In the end, Justine is neither seen, nor is she heard. Even her husband and boss can’t see her—they can only notice her appearance and are incapable of seeing beyond this facade.

And yet, despite the fact that Justine’s attempts at communication are ignored or passed over by others, I will still argue for the symbolic, which is the language she is utilizing both in her attempts to share how she is feeling vis a via leaving the art books in the study open to pages that express how she is feeling and through her actual body, which becomes weighted down as she becomes more and more incapacitated by the melancholia.

It’s important, too, to note, again, that Justine has attempted on a number of occasions to communicate her inner state to others. Specifically, we watch as she describes the state of melancholia to her sister. And yet, her verbal communication, as well as her gestural communications, are ignored or passed over because those around her are unable to digest what she is saying. To swallow what she is telling them would mean accepting a truth they can’t accept: the contemporary world is sick and has transmitted this illness to Justine. Everyone in the film has conformed to the neoliberal world, which, in itself, takes a tremendous amount of effort. To recognize that the ideologies of our contemporary culture are making people sick, making us sick, would mean having to look at the terrible truth: the meaninglessness of it all. For example, conforming to a culture that prizes notoriety and wealth as the most important goals. Rejecting the culture one lives in, turning away, takes an enormous amount of courage and means accepting the fact of one’s living outside one’s culture, marginalized, an outsider. In other words, it’s easier to ignore what Justine is telling them than to see and hear her and have to accept the terrible truth.

3:AM: Fascinating. It seems like Justine’s family is unwilling to see or hear her, as if this kind of blindness to individual truth is a form of collective self-protection. It feels like this illusion is what makes life bearable for them.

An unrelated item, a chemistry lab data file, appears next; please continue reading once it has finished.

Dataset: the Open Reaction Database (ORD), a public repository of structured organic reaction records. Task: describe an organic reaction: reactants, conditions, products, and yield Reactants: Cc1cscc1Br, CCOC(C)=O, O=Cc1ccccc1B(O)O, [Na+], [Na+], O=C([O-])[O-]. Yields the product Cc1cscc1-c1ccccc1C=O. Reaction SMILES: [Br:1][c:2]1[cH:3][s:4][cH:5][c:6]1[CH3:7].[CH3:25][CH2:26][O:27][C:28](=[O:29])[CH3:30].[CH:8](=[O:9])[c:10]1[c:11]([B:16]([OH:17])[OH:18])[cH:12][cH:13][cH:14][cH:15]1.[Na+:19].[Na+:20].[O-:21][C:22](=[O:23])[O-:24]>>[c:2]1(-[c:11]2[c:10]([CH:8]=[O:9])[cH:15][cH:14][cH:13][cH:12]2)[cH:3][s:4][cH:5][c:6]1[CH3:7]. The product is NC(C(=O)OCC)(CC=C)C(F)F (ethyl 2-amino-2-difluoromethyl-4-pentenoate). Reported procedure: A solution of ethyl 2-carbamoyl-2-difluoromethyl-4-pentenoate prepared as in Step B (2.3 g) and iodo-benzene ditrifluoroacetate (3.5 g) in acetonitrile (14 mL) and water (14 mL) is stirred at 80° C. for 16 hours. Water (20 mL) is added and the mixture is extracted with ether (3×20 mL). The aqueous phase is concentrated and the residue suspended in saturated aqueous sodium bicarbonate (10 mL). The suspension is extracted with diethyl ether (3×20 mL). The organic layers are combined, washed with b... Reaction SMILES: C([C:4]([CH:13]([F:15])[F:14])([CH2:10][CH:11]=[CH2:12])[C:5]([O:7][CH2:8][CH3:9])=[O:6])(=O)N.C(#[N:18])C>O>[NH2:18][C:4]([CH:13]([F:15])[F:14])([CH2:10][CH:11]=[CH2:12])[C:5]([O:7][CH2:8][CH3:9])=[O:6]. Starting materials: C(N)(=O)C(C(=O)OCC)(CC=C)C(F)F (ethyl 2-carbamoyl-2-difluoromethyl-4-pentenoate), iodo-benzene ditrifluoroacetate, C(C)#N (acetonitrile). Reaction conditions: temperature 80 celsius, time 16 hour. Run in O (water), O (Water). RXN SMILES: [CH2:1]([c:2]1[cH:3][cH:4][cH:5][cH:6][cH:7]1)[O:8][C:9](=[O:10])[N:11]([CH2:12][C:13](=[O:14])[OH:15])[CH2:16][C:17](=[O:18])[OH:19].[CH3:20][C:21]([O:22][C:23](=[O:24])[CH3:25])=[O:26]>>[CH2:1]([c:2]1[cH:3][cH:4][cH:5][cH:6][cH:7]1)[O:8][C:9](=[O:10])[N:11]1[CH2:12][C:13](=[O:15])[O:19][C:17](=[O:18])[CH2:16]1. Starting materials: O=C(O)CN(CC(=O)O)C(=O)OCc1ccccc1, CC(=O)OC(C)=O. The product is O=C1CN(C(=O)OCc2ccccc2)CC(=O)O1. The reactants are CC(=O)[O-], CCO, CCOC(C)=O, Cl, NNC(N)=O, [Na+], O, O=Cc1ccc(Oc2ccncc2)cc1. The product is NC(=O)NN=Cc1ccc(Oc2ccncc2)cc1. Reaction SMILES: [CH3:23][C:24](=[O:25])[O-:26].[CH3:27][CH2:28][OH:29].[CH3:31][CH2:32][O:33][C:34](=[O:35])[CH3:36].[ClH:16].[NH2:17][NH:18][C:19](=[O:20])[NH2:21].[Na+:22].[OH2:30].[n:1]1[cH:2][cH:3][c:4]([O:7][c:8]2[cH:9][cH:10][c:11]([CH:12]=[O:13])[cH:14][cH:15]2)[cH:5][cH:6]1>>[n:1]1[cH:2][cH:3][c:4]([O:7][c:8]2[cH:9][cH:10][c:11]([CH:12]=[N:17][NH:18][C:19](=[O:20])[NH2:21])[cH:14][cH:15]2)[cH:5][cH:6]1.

While we are talking about melancholia, you make a very important distinction between the states of depression and melancholia in your book. I’m wondering if you would share what makes this distinction so important to your project. What are the differences between depressive and melancholic states, and what makes these distinctions so essential to your line of thinking in Disquieting?

CC: The main difference to me between depression and melancholia is that depression is what is occurring on the outside, one’s symptoms: (sadness, lethargy, loss of appetite, etc.) while melancholia is what is actually happening within. Furthermore, melancholia is a definition of what occurs when one is unable to grieve the loss of something because they are unable to determine what exactly it is they have lost. Because in melancholia one does not know what one has lost, there can be no resolution; there is no way to recover. This is the case for class trauma (the trauma that occurs when growing up working class/poor in the contemporary US) and trauma, in general. The definition of trauma is that the event that has occurred to create the trauma has created a shock and that shock results in a black out where no memory exists (the psyche protects us from such traumatic memories). Because these memories are not recoverable, what has occurred cannot be remembered, which means it cannot be re-experienced and grieved.

3:AM: It is a revelatory distinction in your book that allows further revelations to crystalize in Disquieting. You note that while the experiences of the melancholic and the depressive share “similarities,” the difference between melancholia and depression “illuminates the difference between the Western culture contemporaneous with melancholy and that with depression.” And in the following passage you interpret the significance of Herbert Marcuse’s astute observation that language in contemporary capitalist culture is utilitarian: